Israel’s Route 12, which leads to Eilat, will be re-opened in the coming days after being closed for more than half a year following a deadly multi-pronged terror attack last summer that took the lives of eight Israelis, Brig. Gen. Nadav Fadan announced Thursday.
Officials will conduct a situational analysis over the weekend before the road can be officially re-opened. Once they give the green light, the road will be re-opened in stages; at first between the hours of 8 a.m. to 5 p.m. to allow for additional fortification and improvements, before eventually being opened full-time.
As part of the project, the defense establishment has poured money and resources into the construction of an Israel-Egypt border fence over the past few months, a project they hope will help stem the flood of illegal immigrants who have been infiltrating Israel through its porous southern border.
When completed, the fence will span around 240 kilometers (149 miles). To date, 95 km (59 miles) have been constructed, and officials hope to have 107 km (66.5) in place my March. By July, they hope to see that number stretch to 180 km (112 miles).
The fence itself is not solely a physical barrier, but a complex network of obstacles more advanced than any like it in Israel. It is comprised of trenches, barbed wire, surveillance and communications equipment, tracking sand (a path of sand that is groomed daily so that footprints on it are notably visible), and a metal fence that at some point is 7 meters (23 feet) high. Engineering work was performed on the ground so as to prevent infiltrators from digging under the fence. Brig. Gen. Eran Ofir is leading the project.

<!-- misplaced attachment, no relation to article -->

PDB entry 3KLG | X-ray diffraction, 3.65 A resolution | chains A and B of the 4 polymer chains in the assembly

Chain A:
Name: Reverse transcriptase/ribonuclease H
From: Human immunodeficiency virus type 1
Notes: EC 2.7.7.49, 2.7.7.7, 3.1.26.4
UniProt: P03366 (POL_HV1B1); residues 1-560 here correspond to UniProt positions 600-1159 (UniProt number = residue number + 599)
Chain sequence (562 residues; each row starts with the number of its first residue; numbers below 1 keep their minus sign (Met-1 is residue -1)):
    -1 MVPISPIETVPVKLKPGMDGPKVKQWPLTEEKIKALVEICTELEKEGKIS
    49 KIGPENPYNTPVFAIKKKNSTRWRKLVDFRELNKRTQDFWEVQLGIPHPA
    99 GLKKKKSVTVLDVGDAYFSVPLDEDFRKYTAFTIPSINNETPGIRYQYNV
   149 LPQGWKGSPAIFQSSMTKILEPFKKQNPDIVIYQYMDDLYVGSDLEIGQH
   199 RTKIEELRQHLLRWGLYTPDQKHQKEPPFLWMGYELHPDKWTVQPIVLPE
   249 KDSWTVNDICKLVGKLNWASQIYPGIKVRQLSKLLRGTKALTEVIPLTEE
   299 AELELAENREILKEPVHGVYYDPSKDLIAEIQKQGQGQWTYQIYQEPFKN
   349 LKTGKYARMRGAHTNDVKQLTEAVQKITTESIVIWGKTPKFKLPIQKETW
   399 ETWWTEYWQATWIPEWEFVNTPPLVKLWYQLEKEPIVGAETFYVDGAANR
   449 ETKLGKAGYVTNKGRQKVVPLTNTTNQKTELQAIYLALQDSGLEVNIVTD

In addition to the fence, intelligence gathering operations have been ramped up along the Israel-Egypt border to counter the new threat from the Sinai Peninsula. A new intelligence battalion was formed and around 40 observation/surveillance/listening posts have been placed, alongside cameras, radar and other equipment used to increase intelligence gathering. Ground forces which were once not deployed on the border have now been assigned to the region, as an incident on the border could call for a swift and large-scale response.
One such event that the IDF is preparing for is the abduction of a soldier or Israeli civilian into Egyptian territory. “Intelligence gathering will provide us with early warning of suspicious activity and will prevent infiltration,” Fadan said. He said that a rise in terrorist activity along the Israel-Egypt border is directly the fault of Hamas, which operates from within the Gaza Strip. “We are witnesses to how the situation in the Sinai Peninsula, and our ties with the Egyptian military, is being maliciously twisted,” he said.